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WASHINGTON, April 5 /PRNewswire/ -- NASA's Spitzer Space Telescope has uncovered new evidence that planets might rise up out of a dead star's ashes.
Spitzer surveyed the scene around a pulsar, the remnant of an exploded star. The infrared telescope found a surrounding disk made up of debris shot out during the star's death throes. The dusty rubble in this disk might ultimately stick together to form planets.
This is the first time scientists have detected planet-building materials around a star that died in a fiery blast.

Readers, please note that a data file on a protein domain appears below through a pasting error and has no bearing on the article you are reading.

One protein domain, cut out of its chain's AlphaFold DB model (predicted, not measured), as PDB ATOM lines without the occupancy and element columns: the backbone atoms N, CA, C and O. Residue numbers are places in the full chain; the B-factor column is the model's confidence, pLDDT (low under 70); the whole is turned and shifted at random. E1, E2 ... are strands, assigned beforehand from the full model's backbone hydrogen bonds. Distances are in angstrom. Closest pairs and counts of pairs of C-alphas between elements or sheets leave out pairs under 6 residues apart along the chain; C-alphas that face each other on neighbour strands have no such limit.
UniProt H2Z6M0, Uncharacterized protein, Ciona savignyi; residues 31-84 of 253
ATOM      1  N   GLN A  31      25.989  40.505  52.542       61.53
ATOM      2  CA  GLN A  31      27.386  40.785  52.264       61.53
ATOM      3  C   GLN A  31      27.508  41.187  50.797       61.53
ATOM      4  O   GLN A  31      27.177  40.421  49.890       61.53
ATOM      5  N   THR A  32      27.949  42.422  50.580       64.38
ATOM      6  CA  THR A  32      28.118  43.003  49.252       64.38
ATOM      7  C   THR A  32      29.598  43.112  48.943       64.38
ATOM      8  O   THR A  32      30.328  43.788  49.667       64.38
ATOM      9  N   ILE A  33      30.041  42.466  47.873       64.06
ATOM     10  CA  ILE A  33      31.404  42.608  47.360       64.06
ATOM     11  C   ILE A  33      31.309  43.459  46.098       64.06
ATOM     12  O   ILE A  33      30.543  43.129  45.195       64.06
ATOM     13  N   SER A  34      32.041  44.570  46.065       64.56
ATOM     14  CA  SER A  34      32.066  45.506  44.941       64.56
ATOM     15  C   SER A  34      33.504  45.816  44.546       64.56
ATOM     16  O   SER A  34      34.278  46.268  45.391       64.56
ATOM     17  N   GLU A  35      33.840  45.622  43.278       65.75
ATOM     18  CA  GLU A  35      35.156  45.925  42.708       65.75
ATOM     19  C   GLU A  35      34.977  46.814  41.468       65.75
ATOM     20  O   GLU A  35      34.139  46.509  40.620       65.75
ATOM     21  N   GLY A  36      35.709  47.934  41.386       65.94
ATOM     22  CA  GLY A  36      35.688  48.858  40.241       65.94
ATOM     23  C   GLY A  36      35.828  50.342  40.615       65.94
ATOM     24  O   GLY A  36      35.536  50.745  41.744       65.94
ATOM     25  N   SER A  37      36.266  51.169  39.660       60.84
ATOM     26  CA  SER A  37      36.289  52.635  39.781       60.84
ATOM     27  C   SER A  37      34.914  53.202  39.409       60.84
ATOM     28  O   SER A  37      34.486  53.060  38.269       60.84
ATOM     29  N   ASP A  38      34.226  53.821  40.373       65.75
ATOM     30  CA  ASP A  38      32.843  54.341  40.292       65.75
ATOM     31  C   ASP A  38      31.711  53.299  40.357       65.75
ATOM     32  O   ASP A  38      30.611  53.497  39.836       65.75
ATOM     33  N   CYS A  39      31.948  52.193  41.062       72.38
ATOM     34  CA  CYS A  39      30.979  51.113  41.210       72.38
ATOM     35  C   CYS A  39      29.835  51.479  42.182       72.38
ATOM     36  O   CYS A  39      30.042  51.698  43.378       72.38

"We're amazed that the planet-formation process seems to be so universal,"said Deepto Chakrabarty of the Massachusetts Institute of Technology in Cambridge, principal investigator of the new research. "Pulsars emit a tremendous amount of high energy radiation, yet within this harsh environment we have a disk that looks a lot like those around young stars where planets are formed," he added.
The paper on the Spitzer finding appears in the April 6 issue of Nature.O ther authors of the paper are lead author Zhongxiang Wang and co-author David Kaplan , both of the Massachusetts Institute of Technology.